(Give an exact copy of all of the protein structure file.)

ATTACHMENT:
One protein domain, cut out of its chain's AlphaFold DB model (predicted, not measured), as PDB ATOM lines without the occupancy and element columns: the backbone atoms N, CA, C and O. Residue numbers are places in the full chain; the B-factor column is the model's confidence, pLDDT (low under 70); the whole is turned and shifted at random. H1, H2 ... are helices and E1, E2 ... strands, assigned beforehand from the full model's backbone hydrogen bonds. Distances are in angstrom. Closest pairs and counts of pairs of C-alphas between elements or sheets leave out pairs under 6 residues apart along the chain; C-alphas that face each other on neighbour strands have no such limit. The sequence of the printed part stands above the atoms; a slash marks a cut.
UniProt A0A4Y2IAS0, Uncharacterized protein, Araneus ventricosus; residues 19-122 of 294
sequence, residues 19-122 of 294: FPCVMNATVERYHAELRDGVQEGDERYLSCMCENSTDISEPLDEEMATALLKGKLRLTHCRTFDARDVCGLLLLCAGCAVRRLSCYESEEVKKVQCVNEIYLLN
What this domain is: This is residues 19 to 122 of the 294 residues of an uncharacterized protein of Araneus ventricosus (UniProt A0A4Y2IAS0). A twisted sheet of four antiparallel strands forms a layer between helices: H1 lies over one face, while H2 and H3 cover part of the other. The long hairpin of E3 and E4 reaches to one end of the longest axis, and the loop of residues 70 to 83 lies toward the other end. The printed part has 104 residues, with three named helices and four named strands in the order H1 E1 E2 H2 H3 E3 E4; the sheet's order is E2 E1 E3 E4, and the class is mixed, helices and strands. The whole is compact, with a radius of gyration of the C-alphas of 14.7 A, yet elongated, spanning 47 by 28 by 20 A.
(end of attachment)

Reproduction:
One protein domain, cut out of its chain's AlphaFold DB model (predicted, not measured), as PDB ATOM lines without the occupancy and element columns: the backbone atoms N, CA, C and O. Residue numbers are places in the full chain; the B-factor column is the model's confidence, pLDDT (low under 70); the whole is turned and shifted at random. H1, H2 ... are helices and E1, E2 ... strands, assigned beforehand from the full model's backbone hydrogen bonds. Distances are in angstrom. Closest pairs and counts of pairs of C-alphas between elements or sheets leave out pairs under 6 residues apart along the chain; C-alphas that face each other on neighbour strands have no such limit. The sequence of the printed part stands above the atoms; a slash marks a cut.
UniProt A0A4Y2IAS0, Uncharacterized protein, Araneus ventricosus; residues 19-122 of 294
sequence, residues 19-122 of 294: FPCVMNATVERYHAELRDGVQEGDERYLSCMCENSTDISEPLDEEMATALLKGKLRLTHCRTFDARDVCGLLLLCAGCAVRRLSCYESEEVKKVQCVNEIYLLN
What this domain is: This is residues 19 to 122 of the 294 residues of an uncharacterized protein of Araneus ventricosus (UniProt A0A4Y2IAS0). A twisted sheet of four antiparallel strands forms a layer between helices: H1 lies over one face, while H2 and H3 cover part of the other. The long hairpin of E3 and E4 reaches to one end of the longest axis, and the loop of residues 70 to 83 lies toward the other end. The printed part has 104 residues, with three named helices and four named strands in the order H1 E1 E2 H2 H3 E3 E4; the sheet's order is E2 E1 E3 E4, and the class is mixed, helices and strands. The whole is compact, with a radius of gyration of the C-alphas of 14.7 A, yet elongated, spanning 47 by 28 by 20 A.